Note: it is not enough for a doctor to simply state that their patient is disabled. To satisy Social Security's requirements, the physician must list in what ways and to what extent the individual is functionally limited. For this reason, many representatives and attorneys request that the physician fill out and sign a specialized medical source statement that captures the correct information. Solid Supporting statements from physicians easily make the difference between winning or losing a disability case at the hearing level.
2) Prior to the hearing level, a claimant will not have the opportunity to explain how their condition limits them, nor will their attorney or representative have the opportunity to make a presentation based on the evidence of the case. This is because at the initial levels of the disability system, a disability examiner decides the case without meeting the claimant. The examiner may contact the claimant to gather information on activities of daily living and with regard to medical treatment or past jobs, but usually nothing more. At the hearing level, however, presenting an argument for approval based on medical evidence that has been obtained and submitted is exactly what happens.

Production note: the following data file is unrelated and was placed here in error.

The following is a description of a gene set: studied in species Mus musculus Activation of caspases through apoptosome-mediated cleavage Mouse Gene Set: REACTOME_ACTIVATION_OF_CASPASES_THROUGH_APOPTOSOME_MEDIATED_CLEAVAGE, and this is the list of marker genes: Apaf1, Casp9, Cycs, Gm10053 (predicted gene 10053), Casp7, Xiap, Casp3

About the Author: Tim Moore is a former Social Security Disability Examiner in North Carolina, has been interviewed by the NY Times and the LA Times on the disability system, and is an Accredited Disability Representative (ADR) in North Carolina. For assistance on a disability application or Appeal in NC, click here.